"No, silly. I want a scarf. A dark green one." Marion had a dreamy look on her face as she wrapped the invisible scarf around her neck and pretended to stroke it.

"I need a new cooking pot," Tuck informed the group. "This one's got a rusty handle."

"Will?" Robin asked.

"I want a new leather belt," then he added, "with a silver buckle."

"Good," John said. "I've been afraid that the one you're wearing will break, and your pants will fall down."

Will reached over and hit John on the arm. "I guess our team will just have to win, then, so I don't offend you."

"I don't know," John mused, "I could use a good laugh."

"Nasir?" Robin asked, ignoring the vicious look Will shot toward his big friend, who was grinning back at him.

The Saracen shook his head.

"There has to be something you want, and you'll have to tell us. After all, we're going to win this contest." Robin grinned.

"I'll let you know before we leave," Nasir said.

"Much, " Robin said. "Have you thought of something?"

"I really need some wool leggings. Winter's coming, and mine are full of holes." Much looked at Robin. "Now, it's your turn."

Robin's expression changed for just an instant. He would love to say he wanted to go back to the time before the old woman showed up. Since no one could give him that, and bringing it up would spoil the mood of the moment, he gave his friends a broad smile. "I've really got everything I need right here," he said, sweeping his arm wide to encompass all present.

"Oh, no," Marion said. "You can't get away with that. Come on, Robin, there has to be something you want or need."

Robin surveyed the faces all looking intently at him. He knew they were going to make him choose something. He looked around to see if something in camp would give him an idea. He spotted a pile of blankets behind Tuck. "All right. I would like to have a new woolen blanket, good and thick, to put on the cold ground this winter."

Tuck nodded his approval at the practical choice. He was sorry he hadn't thought of it himself.

They all got up and began gathering their weapons. Even during times of relaxation, they had to be prepared for any danger that might show up.

"What are the rules about the rabbits?" Much asked.

Robin thought for a moment. His face brightened. "Each team has to catch five rabbits. We bring them back here---alive. Whoever gets here first with the rabbits, wins," Robin explained. "One more thing: No one person can run ahead with all the rabbits. The whole team has to show up together. Are we all agreed?"

Each one in turn either nodded or said yes.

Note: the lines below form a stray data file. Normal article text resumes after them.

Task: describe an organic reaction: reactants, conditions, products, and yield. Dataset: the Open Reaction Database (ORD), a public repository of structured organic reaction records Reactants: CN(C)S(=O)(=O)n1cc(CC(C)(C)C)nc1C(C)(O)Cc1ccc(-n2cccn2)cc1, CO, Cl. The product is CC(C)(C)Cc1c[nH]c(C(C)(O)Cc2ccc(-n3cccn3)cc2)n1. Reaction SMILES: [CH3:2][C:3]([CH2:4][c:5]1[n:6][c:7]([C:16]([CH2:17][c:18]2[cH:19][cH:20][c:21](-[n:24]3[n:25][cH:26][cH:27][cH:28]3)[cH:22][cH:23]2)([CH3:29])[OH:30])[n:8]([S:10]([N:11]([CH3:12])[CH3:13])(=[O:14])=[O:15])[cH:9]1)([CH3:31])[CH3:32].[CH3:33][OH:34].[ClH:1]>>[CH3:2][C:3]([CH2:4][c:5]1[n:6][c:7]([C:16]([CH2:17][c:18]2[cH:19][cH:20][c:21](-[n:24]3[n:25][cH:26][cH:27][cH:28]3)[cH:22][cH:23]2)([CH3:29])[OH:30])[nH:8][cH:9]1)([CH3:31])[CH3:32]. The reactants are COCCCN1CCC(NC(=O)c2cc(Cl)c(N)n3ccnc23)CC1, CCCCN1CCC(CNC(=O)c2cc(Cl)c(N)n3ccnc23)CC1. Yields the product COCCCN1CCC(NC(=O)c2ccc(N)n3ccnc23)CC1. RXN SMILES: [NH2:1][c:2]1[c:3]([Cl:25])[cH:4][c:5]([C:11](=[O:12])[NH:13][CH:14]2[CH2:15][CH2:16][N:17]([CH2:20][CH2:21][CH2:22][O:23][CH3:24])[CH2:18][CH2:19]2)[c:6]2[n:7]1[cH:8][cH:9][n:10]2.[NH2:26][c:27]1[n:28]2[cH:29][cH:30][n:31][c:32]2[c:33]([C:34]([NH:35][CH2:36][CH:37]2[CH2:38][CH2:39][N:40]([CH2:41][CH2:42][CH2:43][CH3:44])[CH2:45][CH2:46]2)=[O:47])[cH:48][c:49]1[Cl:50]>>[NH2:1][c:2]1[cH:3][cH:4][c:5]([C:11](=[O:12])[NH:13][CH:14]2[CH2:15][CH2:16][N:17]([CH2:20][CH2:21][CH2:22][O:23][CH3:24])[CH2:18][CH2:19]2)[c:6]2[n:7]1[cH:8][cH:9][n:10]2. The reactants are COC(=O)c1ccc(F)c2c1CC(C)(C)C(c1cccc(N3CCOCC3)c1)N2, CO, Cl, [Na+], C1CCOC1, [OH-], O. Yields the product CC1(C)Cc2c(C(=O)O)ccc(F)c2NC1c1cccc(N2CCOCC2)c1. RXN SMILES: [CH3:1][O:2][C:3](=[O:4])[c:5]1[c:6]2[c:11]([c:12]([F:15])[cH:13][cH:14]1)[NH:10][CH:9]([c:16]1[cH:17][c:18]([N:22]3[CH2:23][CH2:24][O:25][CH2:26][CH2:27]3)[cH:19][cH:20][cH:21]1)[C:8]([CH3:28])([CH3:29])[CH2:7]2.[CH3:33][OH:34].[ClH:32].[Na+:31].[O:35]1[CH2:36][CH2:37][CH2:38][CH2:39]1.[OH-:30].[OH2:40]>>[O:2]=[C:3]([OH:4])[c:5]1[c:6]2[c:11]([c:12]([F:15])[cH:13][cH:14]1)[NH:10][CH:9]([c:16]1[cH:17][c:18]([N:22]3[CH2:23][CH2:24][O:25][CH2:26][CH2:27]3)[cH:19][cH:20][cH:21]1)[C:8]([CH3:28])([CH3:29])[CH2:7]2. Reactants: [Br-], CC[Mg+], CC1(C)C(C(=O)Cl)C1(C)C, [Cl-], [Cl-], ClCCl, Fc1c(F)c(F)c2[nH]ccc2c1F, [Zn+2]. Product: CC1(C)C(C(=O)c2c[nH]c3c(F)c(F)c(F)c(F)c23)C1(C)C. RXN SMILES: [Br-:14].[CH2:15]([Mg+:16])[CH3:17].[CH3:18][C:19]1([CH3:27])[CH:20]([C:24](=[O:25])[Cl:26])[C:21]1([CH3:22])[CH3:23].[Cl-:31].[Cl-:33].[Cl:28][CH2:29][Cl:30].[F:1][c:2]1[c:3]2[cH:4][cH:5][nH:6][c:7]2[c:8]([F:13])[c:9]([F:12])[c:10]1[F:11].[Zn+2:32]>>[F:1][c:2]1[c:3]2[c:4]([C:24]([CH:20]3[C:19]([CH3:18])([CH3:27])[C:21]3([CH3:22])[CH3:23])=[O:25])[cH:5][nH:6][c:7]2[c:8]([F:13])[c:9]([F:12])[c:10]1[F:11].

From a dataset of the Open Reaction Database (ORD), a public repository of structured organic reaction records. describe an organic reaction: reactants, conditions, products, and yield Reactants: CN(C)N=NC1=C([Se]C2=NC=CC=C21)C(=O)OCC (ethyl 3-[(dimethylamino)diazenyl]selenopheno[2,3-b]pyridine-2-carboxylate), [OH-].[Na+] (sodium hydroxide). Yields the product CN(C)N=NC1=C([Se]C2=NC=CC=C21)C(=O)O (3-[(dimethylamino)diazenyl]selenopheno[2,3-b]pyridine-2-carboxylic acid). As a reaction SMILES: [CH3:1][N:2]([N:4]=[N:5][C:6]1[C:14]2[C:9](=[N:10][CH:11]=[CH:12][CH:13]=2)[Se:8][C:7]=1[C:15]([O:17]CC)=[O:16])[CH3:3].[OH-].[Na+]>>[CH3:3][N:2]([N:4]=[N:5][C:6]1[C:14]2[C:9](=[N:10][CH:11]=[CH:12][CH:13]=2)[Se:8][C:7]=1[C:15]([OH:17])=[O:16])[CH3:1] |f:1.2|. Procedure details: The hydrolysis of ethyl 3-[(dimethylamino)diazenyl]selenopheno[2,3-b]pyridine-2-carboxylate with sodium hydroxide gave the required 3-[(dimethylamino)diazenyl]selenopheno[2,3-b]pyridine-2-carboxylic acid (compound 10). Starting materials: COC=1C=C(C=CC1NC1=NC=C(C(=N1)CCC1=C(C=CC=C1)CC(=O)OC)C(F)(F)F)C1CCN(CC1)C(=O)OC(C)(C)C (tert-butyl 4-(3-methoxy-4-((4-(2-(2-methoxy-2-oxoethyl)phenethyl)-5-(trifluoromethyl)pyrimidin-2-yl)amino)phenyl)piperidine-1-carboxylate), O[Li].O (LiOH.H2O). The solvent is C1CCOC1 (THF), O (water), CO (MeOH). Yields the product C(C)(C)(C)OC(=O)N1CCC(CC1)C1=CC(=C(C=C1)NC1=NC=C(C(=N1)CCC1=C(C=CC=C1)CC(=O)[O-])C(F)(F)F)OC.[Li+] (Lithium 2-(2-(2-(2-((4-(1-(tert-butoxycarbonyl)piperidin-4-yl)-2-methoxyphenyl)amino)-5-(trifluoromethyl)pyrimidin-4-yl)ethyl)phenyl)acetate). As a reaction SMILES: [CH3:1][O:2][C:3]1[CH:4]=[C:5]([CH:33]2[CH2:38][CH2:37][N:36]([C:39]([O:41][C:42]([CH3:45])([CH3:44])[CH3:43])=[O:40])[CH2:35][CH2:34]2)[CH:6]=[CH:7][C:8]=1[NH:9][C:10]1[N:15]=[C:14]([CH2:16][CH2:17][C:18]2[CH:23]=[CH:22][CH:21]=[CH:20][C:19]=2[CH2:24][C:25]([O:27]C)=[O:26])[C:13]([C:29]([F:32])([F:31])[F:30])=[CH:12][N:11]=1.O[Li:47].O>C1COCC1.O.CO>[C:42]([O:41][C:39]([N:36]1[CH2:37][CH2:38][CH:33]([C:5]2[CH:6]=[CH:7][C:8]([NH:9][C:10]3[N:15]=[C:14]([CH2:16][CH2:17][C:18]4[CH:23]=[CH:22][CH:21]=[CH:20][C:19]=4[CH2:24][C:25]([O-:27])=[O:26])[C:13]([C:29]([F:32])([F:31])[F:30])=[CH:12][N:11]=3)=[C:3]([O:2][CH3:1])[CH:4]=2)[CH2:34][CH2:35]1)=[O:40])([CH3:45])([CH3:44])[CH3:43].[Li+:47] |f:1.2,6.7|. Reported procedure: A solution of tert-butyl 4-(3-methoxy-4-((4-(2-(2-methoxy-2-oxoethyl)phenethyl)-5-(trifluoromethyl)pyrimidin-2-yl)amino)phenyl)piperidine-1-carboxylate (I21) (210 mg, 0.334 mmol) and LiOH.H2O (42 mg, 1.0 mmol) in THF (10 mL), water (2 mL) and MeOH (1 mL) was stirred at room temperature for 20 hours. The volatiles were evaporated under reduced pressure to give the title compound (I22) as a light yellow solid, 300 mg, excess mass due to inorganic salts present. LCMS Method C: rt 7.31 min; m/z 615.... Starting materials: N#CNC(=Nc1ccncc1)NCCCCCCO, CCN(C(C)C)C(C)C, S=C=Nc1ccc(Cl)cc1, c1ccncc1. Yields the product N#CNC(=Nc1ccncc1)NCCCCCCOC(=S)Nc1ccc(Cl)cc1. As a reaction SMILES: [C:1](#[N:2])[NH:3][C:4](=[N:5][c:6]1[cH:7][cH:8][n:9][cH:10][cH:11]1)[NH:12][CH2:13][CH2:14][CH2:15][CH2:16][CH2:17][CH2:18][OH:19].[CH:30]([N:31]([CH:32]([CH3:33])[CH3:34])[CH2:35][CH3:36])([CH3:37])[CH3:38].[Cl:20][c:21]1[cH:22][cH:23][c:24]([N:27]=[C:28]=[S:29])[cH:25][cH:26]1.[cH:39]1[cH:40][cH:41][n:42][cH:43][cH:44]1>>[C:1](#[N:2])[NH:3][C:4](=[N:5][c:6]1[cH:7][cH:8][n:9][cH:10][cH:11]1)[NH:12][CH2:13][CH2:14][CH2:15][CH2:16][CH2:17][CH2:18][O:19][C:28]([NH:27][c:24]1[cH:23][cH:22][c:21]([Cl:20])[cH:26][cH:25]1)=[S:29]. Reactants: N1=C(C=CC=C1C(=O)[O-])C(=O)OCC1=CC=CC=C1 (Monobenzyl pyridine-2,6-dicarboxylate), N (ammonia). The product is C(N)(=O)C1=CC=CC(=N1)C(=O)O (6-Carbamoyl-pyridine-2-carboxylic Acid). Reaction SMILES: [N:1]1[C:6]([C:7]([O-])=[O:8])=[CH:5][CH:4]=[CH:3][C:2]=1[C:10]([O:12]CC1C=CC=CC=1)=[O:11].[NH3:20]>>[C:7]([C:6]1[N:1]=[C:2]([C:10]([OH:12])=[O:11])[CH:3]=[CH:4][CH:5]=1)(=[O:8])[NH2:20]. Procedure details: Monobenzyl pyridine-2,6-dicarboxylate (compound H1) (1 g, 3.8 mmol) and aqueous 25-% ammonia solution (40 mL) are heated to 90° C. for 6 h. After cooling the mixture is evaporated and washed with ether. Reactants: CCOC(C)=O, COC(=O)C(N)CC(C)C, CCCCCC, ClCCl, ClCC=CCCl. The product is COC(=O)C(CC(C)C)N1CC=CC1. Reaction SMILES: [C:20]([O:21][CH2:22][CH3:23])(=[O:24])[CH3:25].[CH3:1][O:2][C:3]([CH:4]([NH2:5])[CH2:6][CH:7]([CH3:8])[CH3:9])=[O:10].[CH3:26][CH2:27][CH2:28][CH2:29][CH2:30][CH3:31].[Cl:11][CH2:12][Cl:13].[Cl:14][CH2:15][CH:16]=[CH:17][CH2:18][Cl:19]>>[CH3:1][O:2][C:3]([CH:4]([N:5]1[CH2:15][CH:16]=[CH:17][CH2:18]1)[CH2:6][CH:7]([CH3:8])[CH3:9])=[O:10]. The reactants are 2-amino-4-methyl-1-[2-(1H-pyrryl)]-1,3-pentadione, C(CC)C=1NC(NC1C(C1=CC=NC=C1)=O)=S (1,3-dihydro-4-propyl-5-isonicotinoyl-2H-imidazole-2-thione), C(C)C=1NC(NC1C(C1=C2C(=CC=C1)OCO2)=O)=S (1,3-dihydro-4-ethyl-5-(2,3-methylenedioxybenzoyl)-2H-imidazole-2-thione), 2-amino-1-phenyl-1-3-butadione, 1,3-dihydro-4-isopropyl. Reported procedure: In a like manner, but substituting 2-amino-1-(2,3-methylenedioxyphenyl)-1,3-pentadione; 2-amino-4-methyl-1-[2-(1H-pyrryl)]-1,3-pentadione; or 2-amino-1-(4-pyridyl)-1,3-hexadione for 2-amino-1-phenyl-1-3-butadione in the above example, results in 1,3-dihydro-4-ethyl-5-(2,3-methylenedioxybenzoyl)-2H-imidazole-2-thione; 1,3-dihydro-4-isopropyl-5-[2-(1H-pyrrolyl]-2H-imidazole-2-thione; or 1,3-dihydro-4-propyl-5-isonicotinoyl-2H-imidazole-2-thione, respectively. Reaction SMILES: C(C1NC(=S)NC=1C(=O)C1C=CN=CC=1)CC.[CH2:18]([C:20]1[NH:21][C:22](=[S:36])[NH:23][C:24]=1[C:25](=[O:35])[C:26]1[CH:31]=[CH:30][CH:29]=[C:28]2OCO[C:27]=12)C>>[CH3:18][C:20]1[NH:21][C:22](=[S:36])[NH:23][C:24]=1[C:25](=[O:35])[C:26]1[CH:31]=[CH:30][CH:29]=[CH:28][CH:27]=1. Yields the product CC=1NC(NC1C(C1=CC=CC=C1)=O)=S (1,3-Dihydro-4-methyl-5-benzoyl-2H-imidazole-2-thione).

"John, your team goes west. We'll head east."

"Thank you, Robin. Don't you know all the rabbits are west of here?" The big man laughed as he picked up the well-worm bow he hoped to replace.

Robin's team moved to the east side of the camp. John's team moved over to the opposite side.

Just before they headed off in their respective directions, Much said, "Nasir, you haven't told us what you want, yet."

Nasir frowned and then said, "No camp chores until the day after the Winter Solstice."

"That's over two months!" Will yelled.

"I know," Nasir replied with a humorously evil grin.

Much nodded. "That's a good one, Nasir."

Will began thinking of the new leather belt he would soon be wearing.

Marion looked at Robin. "We are going to win," she said haughtily.

"Not today, you won't," Robin teased, though he fully planned on collecting that new blanket.

Marion made a face at him and then turned to go. "Come on, we've got rabbits to catch," she urged her teammates.

After Marion, John, Will and Tuck left, Robin led his group of three into the trees behind him.

"There are rabbits near Julie's Leap." Nasir said as they marched in that general direction.

"I know." Robin said, grinning broadly. "In all fairness, though, there are rabbits in Hampton Run as well." It was a place due west of the camp.

"We'll still win," Much declared with no room for doubt. "I really need those new leggings."

Robin laughed, putting his arm around the young man's shoulders. "Well, Much, I'm sure we'll win, but just in case we don't, I'll get you leggings for your birthday."

"My birthday's not until February. I'll freeze long before then." Much gave an involuntary shiver just thinking about it.

Robin clapped a hand on Nasir's arm. "Well, Nasir, I guess we better win, or we'll have a frozen Much on our hands."

The Saracen declared, "Then, we will win."

Continued --